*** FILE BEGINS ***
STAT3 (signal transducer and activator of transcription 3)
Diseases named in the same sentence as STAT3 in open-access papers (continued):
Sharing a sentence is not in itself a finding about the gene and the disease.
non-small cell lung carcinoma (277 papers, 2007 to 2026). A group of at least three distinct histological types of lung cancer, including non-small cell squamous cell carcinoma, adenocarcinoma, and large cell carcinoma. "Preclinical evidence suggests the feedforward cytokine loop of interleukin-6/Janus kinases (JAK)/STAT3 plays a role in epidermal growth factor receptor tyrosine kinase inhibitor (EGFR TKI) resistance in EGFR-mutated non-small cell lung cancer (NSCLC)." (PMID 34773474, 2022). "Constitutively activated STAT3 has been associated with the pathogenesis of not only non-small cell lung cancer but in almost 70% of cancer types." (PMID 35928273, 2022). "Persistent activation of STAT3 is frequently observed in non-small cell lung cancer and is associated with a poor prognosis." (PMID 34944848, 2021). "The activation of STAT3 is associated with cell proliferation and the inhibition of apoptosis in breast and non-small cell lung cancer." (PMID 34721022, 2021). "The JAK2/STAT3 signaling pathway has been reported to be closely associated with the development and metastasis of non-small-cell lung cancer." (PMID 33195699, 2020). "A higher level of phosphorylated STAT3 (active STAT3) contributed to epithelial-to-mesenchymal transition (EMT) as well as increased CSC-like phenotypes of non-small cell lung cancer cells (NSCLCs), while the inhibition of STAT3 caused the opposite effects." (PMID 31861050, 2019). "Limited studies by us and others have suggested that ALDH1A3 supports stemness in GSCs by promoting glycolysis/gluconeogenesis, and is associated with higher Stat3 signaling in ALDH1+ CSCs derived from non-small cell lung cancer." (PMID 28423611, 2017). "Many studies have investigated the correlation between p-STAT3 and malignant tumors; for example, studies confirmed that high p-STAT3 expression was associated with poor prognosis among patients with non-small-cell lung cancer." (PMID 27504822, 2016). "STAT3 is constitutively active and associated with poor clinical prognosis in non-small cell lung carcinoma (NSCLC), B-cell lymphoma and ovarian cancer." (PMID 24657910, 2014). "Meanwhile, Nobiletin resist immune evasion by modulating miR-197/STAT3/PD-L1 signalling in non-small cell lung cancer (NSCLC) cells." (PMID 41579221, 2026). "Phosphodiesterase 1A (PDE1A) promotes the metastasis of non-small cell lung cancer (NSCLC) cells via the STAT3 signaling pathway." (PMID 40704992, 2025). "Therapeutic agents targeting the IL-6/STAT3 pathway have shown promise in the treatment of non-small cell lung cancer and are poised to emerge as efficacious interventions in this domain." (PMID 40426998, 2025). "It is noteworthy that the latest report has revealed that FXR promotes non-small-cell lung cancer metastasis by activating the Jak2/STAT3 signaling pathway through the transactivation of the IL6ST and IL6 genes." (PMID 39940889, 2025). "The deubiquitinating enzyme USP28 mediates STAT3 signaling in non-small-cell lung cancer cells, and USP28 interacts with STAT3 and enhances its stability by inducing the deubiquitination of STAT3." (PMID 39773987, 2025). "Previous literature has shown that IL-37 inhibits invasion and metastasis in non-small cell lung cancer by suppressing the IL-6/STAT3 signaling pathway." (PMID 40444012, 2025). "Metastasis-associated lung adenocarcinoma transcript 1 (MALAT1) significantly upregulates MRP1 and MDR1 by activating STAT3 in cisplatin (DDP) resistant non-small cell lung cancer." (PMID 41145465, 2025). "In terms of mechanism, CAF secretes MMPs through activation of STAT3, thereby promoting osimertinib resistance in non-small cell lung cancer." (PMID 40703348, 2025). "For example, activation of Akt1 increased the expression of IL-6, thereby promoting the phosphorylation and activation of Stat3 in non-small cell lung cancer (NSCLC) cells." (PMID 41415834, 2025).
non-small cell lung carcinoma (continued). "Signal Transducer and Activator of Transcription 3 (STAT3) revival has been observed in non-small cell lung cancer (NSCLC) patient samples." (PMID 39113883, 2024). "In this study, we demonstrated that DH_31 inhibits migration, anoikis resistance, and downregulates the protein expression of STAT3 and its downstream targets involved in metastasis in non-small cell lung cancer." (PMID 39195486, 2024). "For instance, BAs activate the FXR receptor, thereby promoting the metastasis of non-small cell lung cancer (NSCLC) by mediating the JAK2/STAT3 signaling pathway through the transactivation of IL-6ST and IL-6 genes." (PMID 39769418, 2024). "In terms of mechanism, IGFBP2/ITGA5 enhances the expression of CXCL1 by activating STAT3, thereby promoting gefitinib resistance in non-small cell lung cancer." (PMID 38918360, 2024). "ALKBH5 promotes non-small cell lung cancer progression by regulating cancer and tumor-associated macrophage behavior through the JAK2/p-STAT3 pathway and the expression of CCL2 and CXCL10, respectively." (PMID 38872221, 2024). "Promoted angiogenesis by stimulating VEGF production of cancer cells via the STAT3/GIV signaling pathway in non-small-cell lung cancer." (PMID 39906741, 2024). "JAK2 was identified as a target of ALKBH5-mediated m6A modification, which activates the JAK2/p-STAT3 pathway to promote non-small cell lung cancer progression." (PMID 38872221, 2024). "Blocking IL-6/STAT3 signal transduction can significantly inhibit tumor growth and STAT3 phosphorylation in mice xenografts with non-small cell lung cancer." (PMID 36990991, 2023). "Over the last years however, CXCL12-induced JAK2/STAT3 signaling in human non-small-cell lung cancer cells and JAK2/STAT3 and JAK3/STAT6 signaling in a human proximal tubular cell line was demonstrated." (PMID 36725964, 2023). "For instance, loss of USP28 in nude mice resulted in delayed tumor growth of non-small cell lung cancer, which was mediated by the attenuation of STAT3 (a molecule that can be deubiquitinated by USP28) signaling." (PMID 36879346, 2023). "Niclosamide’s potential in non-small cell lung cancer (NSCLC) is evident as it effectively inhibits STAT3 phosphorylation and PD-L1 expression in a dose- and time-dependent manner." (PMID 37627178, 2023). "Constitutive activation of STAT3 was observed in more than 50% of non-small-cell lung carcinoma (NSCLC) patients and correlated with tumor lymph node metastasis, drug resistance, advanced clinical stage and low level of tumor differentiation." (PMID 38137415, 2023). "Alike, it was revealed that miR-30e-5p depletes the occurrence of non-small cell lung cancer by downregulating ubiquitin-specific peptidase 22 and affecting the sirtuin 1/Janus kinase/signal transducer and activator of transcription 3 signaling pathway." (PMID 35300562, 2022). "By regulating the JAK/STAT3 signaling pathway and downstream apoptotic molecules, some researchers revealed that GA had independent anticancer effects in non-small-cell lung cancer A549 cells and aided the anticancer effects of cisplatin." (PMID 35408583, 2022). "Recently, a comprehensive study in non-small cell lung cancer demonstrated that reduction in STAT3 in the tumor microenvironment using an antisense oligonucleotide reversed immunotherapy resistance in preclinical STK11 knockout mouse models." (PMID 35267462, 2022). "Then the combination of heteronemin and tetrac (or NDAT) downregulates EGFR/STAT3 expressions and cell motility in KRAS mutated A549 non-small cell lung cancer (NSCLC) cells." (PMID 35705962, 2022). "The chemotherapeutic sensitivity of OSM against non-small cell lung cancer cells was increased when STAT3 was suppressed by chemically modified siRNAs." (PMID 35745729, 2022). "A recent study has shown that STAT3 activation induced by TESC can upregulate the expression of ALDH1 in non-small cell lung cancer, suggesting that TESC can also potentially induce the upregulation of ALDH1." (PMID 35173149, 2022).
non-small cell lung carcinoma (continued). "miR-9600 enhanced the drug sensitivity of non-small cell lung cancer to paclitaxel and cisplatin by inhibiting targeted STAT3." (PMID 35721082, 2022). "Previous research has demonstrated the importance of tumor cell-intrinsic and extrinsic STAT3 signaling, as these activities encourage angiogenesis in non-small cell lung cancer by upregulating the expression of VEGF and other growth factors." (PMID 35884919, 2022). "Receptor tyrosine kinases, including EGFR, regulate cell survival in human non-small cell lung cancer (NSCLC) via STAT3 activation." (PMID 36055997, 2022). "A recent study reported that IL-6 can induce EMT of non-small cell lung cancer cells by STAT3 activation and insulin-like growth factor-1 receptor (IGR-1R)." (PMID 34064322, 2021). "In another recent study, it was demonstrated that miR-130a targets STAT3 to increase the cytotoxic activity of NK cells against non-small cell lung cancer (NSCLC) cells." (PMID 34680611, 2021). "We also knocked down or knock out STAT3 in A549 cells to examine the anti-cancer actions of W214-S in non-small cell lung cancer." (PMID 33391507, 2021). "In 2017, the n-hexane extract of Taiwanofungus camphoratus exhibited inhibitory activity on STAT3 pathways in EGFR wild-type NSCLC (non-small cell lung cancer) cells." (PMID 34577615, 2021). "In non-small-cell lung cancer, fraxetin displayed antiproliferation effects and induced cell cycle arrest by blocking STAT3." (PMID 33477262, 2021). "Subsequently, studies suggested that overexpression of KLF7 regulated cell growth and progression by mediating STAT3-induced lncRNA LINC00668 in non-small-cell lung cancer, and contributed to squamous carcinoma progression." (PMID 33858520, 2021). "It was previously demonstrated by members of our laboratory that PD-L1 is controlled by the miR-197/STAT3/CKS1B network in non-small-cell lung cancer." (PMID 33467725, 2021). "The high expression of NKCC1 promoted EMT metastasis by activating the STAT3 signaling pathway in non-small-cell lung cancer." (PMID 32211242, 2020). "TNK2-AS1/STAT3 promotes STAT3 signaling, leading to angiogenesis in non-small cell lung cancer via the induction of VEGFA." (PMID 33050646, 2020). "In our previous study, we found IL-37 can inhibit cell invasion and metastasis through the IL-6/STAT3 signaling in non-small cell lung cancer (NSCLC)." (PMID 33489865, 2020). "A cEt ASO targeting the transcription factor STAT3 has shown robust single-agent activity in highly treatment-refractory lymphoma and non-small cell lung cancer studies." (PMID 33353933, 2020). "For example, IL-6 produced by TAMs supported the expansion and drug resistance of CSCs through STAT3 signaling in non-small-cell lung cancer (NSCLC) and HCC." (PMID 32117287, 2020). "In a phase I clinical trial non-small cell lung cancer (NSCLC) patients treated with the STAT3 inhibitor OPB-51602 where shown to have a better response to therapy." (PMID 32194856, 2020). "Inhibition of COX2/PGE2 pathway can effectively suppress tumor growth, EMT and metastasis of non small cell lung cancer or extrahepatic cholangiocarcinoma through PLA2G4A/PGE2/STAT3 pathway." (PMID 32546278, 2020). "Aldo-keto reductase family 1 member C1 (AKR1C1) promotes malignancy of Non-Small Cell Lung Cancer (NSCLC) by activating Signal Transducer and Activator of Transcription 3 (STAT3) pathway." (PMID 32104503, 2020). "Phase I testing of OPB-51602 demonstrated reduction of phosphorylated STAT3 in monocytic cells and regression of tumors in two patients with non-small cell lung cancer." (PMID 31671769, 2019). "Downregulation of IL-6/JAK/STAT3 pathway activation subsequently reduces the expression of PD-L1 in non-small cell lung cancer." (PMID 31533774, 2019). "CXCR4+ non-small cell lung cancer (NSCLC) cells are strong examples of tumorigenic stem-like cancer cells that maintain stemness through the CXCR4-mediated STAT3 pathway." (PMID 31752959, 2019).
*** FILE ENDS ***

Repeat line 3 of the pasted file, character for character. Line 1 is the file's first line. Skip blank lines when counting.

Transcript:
Sharing a sentence is not in itself a finding about the gene and the disease.